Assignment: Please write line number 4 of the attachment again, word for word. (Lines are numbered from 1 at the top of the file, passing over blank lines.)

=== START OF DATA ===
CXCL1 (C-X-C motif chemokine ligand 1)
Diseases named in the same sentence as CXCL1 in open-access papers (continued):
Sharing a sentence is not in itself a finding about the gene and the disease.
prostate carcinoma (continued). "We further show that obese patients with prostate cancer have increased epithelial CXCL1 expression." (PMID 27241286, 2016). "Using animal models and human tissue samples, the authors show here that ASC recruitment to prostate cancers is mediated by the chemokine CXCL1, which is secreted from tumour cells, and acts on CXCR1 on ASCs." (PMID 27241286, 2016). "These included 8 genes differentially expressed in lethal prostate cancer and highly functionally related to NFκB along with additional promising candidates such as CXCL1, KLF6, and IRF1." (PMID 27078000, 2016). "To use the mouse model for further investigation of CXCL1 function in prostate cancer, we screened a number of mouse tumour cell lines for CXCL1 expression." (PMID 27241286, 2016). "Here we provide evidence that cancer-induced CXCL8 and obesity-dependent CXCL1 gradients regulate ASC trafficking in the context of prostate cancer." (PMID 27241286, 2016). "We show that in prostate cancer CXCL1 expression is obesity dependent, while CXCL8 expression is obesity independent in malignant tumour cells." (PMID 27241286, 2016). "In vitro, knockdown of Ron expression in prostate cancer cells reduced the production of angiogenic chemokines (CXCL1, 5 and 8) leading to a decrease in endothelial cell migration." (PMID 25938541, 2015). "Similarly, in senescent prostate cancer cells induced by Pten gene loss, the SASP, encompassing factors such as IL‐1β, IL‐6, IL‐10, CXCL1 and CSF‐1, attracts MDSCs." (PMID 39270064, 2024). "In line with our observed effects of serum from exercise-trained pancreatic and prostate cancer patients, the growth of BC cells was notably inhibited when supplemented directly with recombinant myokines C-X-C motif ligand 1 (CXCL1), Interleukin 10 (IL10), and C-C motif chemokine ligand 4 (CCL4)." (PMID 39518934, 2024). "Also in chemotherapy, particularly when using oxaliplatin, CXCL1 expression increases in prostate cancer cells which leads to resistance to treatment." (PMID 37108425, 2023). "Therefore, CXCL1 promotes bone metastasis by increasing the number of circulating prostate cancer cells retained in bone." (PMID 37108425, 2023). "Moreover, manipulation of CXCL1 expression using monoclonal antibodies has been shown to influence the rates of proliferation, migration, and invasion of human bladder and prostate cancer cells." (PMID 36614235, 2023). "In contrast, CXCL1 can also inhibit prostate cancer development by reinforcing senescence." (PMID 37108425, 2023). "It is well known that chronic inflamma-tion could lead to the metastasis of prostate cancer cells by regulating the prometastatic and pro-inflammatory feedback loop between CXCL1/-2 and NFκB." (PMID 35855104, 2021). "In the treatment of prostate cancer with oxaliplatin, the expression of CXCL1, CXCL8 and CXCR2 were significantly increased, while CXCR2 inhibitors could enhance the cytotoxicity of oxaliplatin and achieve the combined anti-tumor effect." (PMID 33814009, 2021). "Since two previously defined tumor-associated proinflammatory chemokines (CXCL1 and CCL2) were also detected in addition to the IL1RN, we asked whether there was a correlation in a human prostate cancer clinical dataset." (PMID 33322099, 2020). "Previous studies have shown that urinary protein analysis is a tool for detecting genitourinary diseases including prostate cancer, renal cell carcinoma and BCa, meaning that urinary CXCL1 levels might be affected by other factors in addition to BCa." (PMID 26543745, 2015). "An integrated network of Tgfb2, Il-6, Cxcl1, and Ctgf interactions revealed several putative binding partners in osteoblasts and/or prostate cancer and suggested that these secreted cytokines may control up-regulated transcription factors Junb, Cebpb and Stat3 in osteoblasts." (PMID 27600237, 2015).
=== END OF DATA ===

prostate carcinoma (continued). "We further show that obese patients with prostate cancer have increased epithelial CXCL1 expression." (PMID 27241286, 2016). "Using animal models and human tissue samples, the authors show here that ASC recruitment to prostate cancers is mediated by the chemokine CXCL1, which is secreted from tumour cells, and acts on CXCR1 on ASCs." (PMID 27241286, 2016). "These included 8 genes differentially expressed in lethal prostate cancer and highly functionally related to NFκB along with additional promising candidates such as CXCL1, KLF6, and IRF1." (PMID 27078000, 2016). "To use the mouse model for further investigation of CXCL1 function in prostate cancer, we screened a number of mouse tumour cell lines for CXCL1 expression." (PMID 27241286, 2016). "Here we provide evidence that cancer-induced CXCL8 and obesity-dependent CXCL1 gradients regulate ASC trafficking in the context of prostate cancer." (PMID 27241286, 2016). "We show that in prostate cancer CXCL1 expression is obesity dependent, while CXCL8 expression is obesity independent in malignant tumour cells." (PMID 27241286, 2016). "In vitro, knockdown of Ron expression in prostate cancer cells reduced the production of angiogenic chemokines (CXCL1, 5 and 8) leading to a decrease in endothelial cell migration." (PMID 25938541, 2015). "Similarly, in senescent prostate cancer cells induced by Pten gene loss, the SASP, encompassing factors such as IL‐1β, IL‐6, IL‐10, CXCL1 and CSF‐1, attracts MDSCs." (PMID 39270064, 2024). "In line with our observed effects of serum from exercise-trained pancreatic and prostate cancer patients, the growth of BC cells was notably inhibited when supplemented directly with recombinant myokines C-X-C motif ligand 1 (CXCL1), Interleukin 10 (IL10), and C-C motif chemokine ligand 4 (CCL4)." (PMID 39518934, 2024). "Also in chemotherapy, particularly when using oxaliplatin, CXCL1 expression increases in prostate cancer cells which leads to resistance to treatment." (PMID 37108425, 2023). "Therefore, CXCL1 promotes bone metastasis by increasing the number of circulating prostate cancer cells retained in bone." (PMID 37108425, 2023). "Moreover, manipulation of CXCL1 expression using monoclonal antibodies has been shown to influence the rates of proliferation, migration, and invasion of human bladder and prostate cancer cells." (PMID 36614235, 2023). "In contrast, CXCL1 can also inhibit prostate cancer development by reinforcing senescence." (PMID 37108425, 2023). "It is well known that chronic inflamma-tion could lead to the metastasis of prostate cancer cells by regulating the prometastatic and pro-inflammatory feedback loop between CXCL1/-2 and NFκB." (PMID 35855104, 2021). "In the treatment of prostate cancer with oxaliplatin, the expression of CXCL1, CXCL8 and CXCR2 were significantly increased, while CXCR2 inhibitors could enhance the cytotoxicity of oxaliplatin and achieve the combined anti-tumor effect." (PMID 33814009, 2021). "Since two previously defined tumor-associated proinflammatory chemokines (CXCL1 and CCL2) were also detected in addition to the IL1RN, we asked whether there was a correlation in a human prostate cancer clinical dataset." (PMID 33322099, 2020). "Previous studies have shown that urinary protein analysis is a tool for detecting genitourinary diseases including prostate cancer, renal cell carcinoma and BCa, meaning that urinary CXCL1 levels might be affected by other factors in addition to BCa." (PMID 26543745, 2015). "An integrated network of Tgfb2, Il-6, Cxcl1, and Ctgf interactions revealed several putative binding partners in osteoblasts and/or prostate cancer and suggested that these secreted cytokines may control up-regulated transcription factors Junb, Cebpb and Stat3 in osteoblasts." (PMID 27600237, 2015).